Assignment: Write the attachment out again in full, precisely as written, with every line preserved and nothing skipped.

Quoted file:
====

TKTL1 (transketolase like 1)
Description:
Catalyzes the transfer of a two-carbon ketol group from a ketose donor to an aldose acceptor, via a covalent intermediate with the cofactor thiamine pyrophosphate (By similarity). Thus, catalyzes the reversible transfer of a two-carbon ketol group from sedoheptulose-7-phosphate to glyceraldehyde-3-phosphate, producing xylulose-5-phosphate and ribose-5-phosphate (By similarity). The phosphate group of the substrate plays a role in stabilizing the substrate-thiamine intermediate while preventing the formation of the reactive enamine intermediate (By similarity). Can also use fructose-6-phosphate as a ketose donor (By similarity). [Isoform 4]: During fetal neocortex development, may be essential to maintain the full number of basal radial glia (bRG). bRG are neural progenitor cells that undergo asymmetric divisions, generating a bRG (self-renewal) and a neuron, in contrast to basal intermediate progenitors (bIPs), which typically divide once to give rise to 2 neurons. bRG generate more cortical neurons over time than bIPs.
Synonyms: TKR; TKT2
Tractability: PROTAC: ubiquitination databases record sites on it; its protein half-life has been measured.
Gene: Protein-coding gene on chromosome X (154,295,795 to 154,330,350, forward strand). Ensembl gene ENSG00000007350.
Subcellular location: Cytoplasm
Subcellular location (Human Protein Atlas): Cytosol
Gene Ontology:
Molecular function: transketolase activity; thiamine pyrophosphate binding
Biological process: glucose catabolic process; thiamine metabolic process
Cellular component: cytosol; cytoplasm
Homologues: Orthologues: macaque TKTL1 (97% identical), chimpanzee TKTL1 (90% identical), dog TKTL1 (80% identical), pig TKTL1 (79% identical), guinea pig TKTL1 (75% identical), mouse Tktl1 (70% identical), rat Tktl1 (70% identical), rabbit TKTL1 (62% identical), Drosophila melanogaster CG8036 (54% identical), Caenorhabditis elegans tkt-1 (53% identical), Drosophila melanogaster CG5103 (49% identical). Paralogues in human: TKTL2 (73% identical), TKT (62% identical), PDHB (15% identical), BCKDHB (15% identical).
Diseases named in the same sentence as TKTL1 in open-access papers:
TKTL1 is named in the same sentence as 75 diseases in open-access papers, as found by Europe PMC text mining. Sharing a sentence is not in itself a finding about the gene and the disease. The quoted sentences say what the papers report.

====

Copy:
TKTL1 (transketolase like 1)
Description:
Catalyzes the transfer of a two-carbon ketol group from a ketose donor to an aldose acceptor, via a covalent intermediate with the cofactor thiamine pyrophosphate (By similarity). Thus, catalyzes the reversible transfer of a two-carbon ketol group from sedoheptulose-7-phosphate to glyceraldehyde-3-phosphate, producing xylulose-5-phosphate and ribose-5-phosphate (By similarity). The phosphate group of the substrate plays a role in stabilizing the substrate-thiamine intermediate while preventing the formation of the reactive enamine intermediate (By similarity). Can also use fructose-6-phosphate as a ketose donor (By similarity). [Isoform 4]: During fetal neocortex development, may be essential to maintain the full number of basal radial glia (bRG). bRG are neural progenitor cells that undergo asymmetric divisions, generating a bRG (self-renewal) and a neuron, in contrast to basal intermediate progenitors (bIPs), which typically divide once to give rise to 2 neurons. bRG generate more cortical neurons over time than bIPs.
Synonyms: TKR; TKT2
Tractability: PROTAC: ubiquitination databases record sites on it; its protein half-life has been measured.
Gene: Protein-coding gene on chromosome X (154,295,795 to 154,330,350, forward strand). Ensembl gene ENSG00000007350.
Subcellular location: Cytoplasm
Subcellular location (Human Protein Atlas): Cytosol
Gene Ontology:
Molecular function: transketolase activity; thiamine pyrophosphate binding
Biological process: glucose catabolic process; thiamine metabolic process
Cellular component: cytosol; cytoplasm
Homologues: Orthologues: macaque TKTL1 (97% identical), chimpanzee TKTL1 (90% identical), dog TKTL1 (80% identical), pig TKTL1 (79% identical), guinea pig TKTL1 (75% identical), mouse Tktl1 (70% identical), rat Tktl1 (70% identical), rabbit TKTL1 (62% identical), Drosophila melanogaster CG8036 (54% identical), Caenorhabditis elegans tkt-1 (53% identical), Drosophila melanogaster CG5103 (49% identical). Paralogues in human: TKTL2 (73% identical), TKT (62% identical), PDHB (15% identical), BCKDHB (15% identical).
Diseases named in the same sentence as TKTL1 in open-access papers:
TKTL1 is named in the same sentence as 75 diseases in open-access papers, as found by Europe PMC text mining. Sharing a sentence is not in itself a finding about the gene and the disease. The quoted sentences say what the papers report.